And before I say goodbye for today . . . a gardening themed present arrived out of the blue the other day, from a French blogging friend, Lilubelle. She had been keeping busy during confinement and thinking of her friends . . . and made me the most gorgeous diary, with “cartonnage” method, and a fridge magnet PLUS several packets of seeds.
Time for a quiet wander in the orchard, where fruit trees are coming into blossom . . . above, one of our pear trees, and below, one of the neighbours cherry trees.
We also have a cherry tree but it came into flower a few weeks ago, and I missed taking a photo in full blossom.
The husband is a very happy chappy . . . we’ve got a bee hive in the orchard now too! It’s only “on loan”, so to speak, from a neighbouring amateur bee-keeper friend, who already has 5 hives on his land and was looking for a fresh spot for his sixth colony. However, the husband has his name down on the waiting list with a local professional bee-keeper, and hopes to get his own colony later this month.
So, here is the “on loan” hive with a colony of Buckfast bees. Next to it, a base made of old palettes, all ready for the huband’s hive, when his colony is ready.
Other photos to show you a couple of our insect hotels which are being lived in by a few mason bees.
I don’t know much about bees, but the husband tells me the mason bees are solitary bees, that don’t make honey, don’t live in hives, just lay eggs and raise their young in places like our insect hotels. They are still excellent pollinators though.
Life has changed pace. Staying at home is starting to become second nature. If it goes on for much longer, we’ll probably turn into hermits. Anyway . . . weather has been gorgeous. Please note the blue skies, as Gibbs and the husband wait (for what?) at the garden gate.
We’re trying to switch off news channels, which just seem to be repeating the same stuff over and over, with no actual new news. And finding things to do, for example . . . I was in dire need of a hair cut, but since there’s no chance of hairdressers reopening . . . out came the electric shears, and, with the help of the husband, I now look all “neat” again.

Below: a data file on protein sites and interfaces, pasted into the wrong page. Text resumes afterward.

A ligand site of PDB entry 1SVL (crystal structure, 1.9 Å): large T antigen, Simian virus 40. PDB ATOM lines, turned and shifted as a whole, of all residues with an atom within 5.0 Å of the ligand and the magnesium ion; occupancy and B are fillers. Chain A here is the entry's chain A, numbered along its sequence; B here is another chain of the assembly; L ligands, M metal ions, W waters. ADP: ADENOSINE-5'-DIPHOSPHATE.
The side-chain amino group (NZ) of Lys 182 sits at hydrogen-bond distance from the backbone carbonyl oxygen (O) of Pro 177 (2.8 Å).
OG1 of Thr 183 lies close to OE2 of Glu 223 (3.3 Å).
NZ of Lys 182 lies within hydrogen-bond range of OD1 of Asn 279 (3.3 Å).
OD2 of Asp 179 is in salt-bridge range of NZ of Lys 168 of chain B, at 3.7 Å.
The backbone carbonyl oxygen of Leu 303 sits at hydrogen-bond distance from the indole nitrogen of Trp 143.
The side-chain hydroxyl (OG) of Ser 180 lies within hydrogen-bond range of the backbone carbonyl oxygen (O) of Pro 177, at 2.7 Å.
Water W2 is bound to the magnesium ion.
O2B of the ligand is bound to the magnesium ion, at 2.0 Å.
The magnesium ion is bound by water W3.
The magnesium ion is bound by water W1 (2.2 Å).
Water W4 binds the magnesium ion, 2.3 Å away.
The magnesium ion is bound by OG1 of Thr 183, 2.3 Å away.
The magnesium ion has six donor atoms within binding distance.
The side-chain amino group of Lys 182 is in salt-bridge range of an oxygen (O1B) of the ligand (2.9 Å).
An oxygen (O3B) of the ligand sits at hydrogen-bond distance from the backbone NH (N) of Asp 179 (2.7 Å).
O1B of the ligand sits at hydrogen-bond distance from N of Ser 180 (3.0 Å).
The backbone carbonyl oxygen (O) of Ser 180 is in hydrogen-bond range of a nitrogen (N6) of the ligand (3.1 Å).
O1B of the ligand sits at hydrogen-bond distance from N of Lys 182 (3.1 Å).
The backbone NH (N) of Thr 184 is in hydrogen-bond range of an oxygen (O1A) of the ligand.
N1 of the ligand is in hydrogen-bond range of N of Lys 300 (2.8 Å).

Above is one of the little joys in life these days . . . the daily visit to the hen coop, and that magical moment, when I lift up the lid of the nest box, to collect fresh eggs of the day. Above photo has been a frequent event: four hens, and four eggs.
Our hens don’t know what’s going on in the world these days. They wake up, go about their business, and have been laying so well. Total number of eggs collected for March is 104. Yep, that’s right: one hundred and four eggs. Which means, what with confinement, and shops not necessarily having everything in stock, we and neighbours aren’t having to buy eggs. Thanks to our four gals, there are more than enough to go around.
Florence, our black Medicis hen, wins the best layer award for March with a staggering 31 eggs. Ruby (the red hen) was just behind with 30. Here they are in centre of photo.
And then Miss Moneypenny (with speckled collar) laid 23 and Mauricette (on right in second photo) laid 20.
I am so very lucky to be able to go outside and get some fresh air, without breaking current confinement rules (which have tightened up in France since Tuesday evening). A couple of photos taken yesterday afternoon, where the husband and I have an archery target set up in our orchard. It really did me the world of good just to be outside for an hour, to empty my head, and shoot a few arrows.
*** Please note: I used to belong to an archery club so take all the necessary safety precautions. No neighbours or pets were anywhere near the orchard or on land behind at the time.
Hens have been very productive as usual, much to the joy of neighbours. We collected 88 eggs in February, and since there’s only the husband and me at home, there’s no way we could eat our way through that lot!
Best layer of February is Ruby, our red hen, who laid a total of 28 eggs, only taking one day off. Florence wasn’t far behind, with 27, while Mauricette and Miss Moneypenny laid 17 and 16 respectively.